For those who suffer from gout, a simple change to the types of foods that you eat can help reduce the frequency and severity of gout attacks. Find out which foods are best avoided or eaten in moderation, and other dietary changes that can help prevent gout.

Uric acid, purines and gout

Gout is a common type of arthritis that causes bouts of joint pain. People with gout have raised levels of uric acid in their blood. An attack of gout occurs when uric acid forms crystals which deposit in the joints, causing pain and inflammation.

Uric acid is a normal waste product that is formed when compounds called purines are broken down in our bodies. Purines are found naturally in the body and also in certain foods. Some foods contain high levels of purines.

Gout diet

The dietary approach to reducing the frequency and severity of gout attacks is two-pronged:

  • limit the body’s production of uric acid; and
  • increase the elimination of uric acid.

Reduce purine-rich foods

To reduce the amount of uric acid produced by the body, reduce your intake of purine-rich foods. This table shows foods rich in purines which you can avoid or cut down on.

Purine-rich foods
Food group Examples
  • Organ meats (liver, kidneys, brains, heart)
  • Red meat (beef, pork, lamb)
  • Poultry
  • Anchovies
  • Sardines
  • Herring
  • Mackerel
  • Tuna
  • Lobster
  • Prawns
  • Scallops
  • Mussels
Foods containing yeast
  • Vegemite
  • Beer
  • Asparagus
  • Spinach
  • Mushrooms
  • Cauliflower
*According to Arthritis Australia, purine-rich vegetables appear less likely to cause gout than shellfish and meat.

Avoid fructose

It’s also a good idea to avoid fructose — a type of sugar — as it can raise uric acid levels. Fructose can be found in fruit juices; it's also 50 per cent of table sugar, and in some countries – especially the USA – soft drinks and other foods are sweetened with corn syrup, which is high in fructose.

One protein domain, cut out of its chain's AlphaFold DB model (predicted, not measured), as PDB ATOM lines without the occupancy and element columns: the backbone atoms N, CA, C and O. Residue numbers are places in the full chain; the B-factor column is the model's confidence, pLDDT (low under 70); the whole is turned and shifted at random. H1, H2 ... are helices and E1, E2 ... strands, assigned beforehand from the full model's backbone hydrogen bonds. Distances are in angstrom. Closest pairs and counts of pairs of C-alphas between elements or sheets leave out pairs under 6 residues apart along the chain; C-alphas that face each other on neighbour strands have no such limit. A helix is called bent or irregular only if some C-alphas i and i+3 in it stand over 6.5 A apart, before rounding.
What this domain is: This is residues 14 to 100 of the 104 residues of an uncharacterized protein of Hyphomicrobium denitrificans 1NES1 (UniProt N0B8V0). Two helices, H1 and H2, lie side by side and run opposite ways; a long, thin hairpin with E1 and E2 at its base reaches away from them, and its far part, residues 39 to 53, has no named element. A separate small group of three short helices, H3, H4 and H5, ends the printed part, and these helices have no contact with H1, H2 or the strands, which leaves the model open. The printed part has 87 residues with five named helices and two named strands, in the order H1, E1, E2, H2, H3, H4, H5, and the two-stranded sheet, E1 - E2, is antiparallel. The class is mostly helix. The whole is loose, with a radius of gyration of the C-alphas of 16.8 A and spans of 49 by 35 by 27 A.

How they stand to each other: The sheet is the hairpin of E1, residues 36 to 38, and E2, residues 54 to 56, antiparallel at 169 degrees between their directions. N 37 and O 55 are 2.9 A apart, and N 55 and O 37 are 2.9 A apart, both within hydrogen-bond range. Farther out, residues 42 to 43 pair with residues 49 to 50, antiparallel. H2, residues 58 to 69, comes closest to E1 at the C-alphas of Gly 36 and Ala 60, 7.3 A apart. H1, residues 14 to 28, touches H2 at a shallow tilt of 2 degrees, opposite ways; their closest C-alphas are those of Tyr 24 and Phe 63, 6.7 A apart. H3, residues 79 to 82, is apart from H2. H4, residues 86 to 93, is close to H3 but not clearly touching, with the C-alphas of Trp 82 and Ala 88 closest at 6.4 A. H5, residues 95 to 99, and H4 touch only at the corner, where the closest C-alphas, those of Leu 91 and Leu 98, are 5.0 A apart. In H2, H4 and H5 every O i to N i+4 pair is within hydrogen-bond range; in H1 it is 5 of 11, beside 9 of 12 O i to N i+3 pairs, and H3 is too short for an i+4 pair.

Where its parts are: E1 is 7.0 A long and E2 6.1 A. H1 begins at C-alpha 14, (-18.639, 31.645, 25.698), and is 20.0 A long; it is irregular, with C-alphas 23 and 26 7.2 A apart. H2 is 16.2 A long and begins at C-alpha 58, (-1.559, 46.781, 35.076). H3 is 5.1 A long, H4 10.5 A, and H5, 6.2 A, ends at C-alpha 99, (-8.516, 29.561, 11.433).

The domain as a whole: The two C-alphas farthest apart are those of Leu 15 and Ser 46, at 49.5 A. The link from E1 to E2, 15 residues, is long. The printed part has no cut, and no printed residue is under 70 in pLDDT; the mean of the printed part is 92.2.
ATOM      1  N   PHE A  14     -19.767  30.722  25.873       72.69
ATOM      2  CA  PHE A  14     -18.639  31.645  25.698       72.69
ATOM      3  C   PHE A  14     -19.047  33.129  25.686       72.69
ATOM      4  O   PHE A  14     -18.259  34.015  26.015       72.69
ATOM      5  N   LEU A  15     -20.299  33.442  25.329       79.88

Drink lots of water

Some substances can affect the level of uric acid in your blood by speeding up or slowing down its elimination from the body.

Drinking plenty of water helps your body flush out uric acid, so if you have gout, aim to drink at least eight glasses of water per day.

Limit alcohol

Alcohol can interfere with uric acid elimination. When you’re having an attack, it’s best to avoid alcohol altogether, especially beer. In between attacks, up to two standard drinks of wine per day should not greatly increase the risk of gout.

Other dietary considerations for gout

Choose low-fat or fat-free dairy products, as they have been shown to reduce the risk of gout. Vitamin C has also been shown to reduce the risk of gout.

A practical approach to gout

Completely avoiding all purine-rich foods is not necessary and could result in you missing out on important nutrients. Fortunately, newer gout medicines have reduced the need for a strict gout diet, however, cutting down on the amount of purine-rich foods can still help to reduce the number of gout attacks and their severity. Reduce the amount of meat, poultry and seafood in your diet, as animal proteins are high in purines. Try to avoid organ meats, anchovies, herring and mackerel altogether.

Remember, before starting a special gout diet it’s a good idea to get advice from your doctor or a dietitian.

Gout diets and weight loss

Low-purine diets are often low in calories so can also help keep your weight down, further reducing your risk of gout attacks. Gradual weight loss with healthy eating and regular physical activity is the way to go, as crash dieting and rapid weight loss can actually increase uric acid levels and may trigger a gout attack.

Keep taking your gout medicine

While following a gout diet can help limit the severity and number of attacks, it’s unlikely that it will decrease uric acid levels enough to allow people taking gout medicines to stop their treatment.

Last Reviewed: 05/09/2018



1. Arthritis Australia. Gout and diet. (Reviewed Dec 2017).
2. Hainer BL, Matheson E, Wilkes RT. Diagnosis, treatment, and prevention of gout. Am Fam Physician. 2014 Dec 15; 90(12): 831-6.